You have to put "registration" points in the mold flanges so when they bolt together, they align up perfectly. The bolts themselves won't work as the bolt holes can wear and allow movement. You can add some kind of lumps to the board or make some kind of pit in it. Every 12" or so I made shallow holes in the board with a counter sink so the first half of the mold ended up with short cones which the second half molded around to form the registration points.

    Next you wax up the first half of the mold and the parting board and then apply the tooling gelcoat. You don't want to use any hot mixes on the mold, you want a slow cure to minimize shrinkage or distortion. After the gelcoat has set, you apply a layer of 3/4 oz mat and let that set. You don't want a lot of gelcoat or resin in the corner between the board and the plug as that leaves a resin rich corner that is also prone to chipping, so instead of running one piece of mat from the plug up the parting board and creating a small, bubble filled or resin rich fillet, put one straight edge of the mat into the corner and down over the plug and the edge of another piece of mat into the corner and up the face of the board. You let the first lamination set completely, like overnight, then do another layer of 1 1/2 oz and let that set. Then next maybe two layers and so on until you get 3/8" or more built up.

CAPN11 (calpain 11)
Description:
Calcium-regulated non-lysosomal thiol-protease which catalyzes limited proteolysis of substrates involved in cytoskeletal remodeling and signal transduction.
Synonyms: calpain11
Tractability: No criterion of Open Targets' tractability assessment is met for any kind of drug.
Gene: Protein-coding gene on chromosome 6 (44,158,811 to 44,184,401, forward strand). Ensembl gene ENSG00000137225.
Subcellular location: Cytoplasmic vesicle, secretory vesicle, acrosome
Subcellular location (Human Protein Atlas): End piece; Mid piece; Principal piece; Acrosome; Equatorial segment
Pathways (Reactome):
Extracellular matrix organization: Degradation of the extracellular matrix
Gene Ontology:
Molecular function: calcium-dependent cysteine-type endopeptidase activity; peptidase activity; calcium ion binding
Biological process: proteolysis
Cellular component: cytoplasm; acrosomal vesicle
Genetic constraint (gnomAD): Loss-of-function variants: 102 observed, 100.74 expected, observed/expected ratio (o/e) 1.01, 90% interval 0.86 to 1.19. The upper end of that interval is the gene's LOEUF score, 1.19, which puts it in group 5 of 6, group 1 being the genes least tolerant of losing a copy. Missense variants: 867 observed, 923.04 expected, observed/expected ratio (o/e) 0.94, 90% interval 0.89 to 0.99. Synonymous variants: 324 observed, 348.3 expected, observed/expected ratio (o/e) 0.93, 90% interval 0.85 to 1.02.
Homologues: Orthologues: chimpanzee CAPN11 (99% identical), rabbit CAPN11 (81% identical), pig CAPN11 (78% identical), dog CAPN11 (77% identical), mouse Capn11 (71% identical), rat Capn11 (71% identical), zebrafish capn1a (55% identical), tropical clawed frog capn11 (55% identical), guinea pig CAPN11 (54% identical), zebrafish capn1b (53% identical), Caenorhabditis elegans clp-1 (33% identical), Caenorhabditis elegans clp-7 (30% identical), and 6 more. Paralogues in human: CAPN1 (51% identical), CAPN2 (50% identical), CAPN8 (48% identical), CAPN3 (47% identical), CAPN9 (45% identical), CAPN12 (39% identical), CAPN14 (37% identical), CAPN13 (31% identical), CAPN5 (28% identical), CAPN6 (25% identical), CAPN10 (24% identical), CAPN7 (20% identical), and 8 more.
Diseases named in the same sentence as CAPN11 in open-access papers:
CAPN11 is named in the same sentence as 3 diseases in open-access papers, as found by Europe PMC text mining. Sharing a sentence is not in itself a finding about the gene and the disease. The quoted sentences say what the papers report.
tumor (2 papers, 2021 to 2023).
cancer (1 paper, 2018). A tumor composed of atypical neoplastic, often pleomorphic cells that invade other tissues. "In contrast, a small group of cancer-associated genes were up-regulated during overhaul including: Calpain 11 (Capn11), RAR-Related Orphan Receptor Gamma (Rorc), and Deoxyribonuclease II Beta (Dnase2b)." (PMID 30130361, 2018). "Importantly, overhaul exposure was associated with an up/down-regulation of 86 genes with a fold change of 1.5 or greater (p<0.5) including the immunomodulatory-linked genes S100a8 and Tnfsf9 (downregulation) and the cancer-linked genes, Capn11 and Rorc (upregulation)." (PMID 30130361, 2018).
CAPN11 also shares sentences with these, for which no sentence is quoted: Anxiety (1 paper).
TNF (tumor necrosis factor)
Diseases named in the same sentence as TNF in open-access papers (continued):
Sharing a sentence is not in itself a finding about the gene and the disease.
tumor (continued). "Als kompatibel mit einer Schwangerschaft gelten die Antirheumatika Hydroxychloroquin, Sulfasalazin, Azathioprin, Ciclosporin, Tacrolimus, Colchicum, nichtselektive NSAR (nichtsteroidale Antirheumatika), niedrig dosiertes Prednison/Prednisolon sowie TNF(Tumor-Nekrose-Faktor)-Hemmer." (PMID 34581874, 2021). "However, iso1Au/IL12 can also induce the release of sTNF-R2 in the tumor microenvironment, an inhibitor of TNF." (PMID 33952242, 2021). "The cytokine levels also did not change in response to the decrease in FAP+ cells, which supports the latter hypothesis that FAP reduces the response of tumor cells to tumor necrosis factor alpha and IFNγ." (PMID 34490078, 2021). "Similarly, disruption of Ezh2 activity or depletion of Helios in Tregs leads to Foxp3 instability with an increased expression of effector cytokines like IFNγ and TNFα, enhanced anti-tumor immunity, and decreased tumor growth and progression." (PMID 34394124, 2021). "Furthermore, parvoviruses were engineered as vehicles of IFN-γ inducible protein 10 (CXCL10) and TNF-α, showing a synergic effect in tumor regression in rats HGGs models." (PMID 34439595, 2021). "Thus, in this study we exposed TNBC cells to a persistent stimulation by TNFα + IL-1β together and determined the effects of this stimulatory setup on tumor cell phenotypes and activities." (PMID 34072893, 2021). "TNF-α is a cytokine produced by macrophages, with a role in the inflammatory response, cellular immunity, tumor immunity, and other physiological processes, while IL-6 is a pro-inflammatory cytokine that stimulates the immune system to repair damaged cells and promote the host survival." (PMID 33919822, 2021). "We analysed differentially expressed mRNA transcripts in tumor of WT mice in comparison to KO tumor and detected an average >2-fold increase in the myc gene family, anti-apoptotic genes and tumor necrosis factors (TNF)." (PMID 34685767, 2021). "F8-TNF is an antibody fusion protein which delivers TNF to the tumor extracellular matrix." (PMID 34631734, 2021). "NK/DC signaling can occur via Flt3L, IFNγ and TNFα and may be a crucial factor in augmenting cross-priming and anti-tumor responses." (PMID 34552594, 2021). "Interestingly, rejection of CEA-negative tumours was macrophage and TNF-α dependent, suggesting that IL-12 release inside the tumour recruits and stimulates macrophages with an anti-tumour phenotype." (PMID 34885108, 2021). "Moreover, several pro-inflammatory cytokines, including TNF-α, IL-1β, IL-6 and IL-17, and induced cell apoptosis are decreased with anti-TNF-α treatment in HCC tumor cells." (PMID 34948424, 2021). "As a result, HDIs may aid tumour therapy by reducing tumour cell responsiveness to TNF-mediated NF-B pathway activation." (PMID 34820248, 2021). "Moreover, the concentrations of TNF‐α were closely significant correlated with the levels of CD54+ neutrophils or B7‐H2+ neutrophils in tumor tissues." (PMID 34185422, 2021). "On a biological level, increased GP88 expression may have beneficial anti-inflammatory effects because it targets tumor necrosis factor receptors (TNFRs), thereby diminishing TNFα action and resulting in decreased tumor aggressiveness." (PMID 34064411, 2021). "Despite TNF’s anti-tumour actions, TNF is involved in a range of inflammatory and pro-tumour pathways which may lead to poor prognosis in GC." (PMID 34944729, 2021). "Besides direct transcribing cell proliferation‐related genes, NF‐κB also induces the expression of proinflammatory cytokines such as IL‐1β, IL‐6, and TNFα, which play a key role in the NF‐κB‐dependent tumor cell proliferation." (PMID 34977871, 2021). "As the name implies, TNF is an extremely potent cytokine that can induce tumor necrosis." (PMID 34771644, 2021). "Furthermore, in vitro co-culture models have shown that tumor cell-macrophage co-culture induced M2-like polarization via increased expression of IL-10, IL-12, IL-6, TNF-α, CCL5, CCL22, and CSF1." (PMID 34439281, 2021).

Take off the parting board, clean up the clay, clean up the flange created by the board, plug any holes, wax it all and repeat what you did on the first half.

    Before you take the mold off the plug, drill holes every 12" or so for 5/16" bolts to clamp the two halves together. Also, make some bracing and glass that to the mold. Let it all set for a day or two and then remove.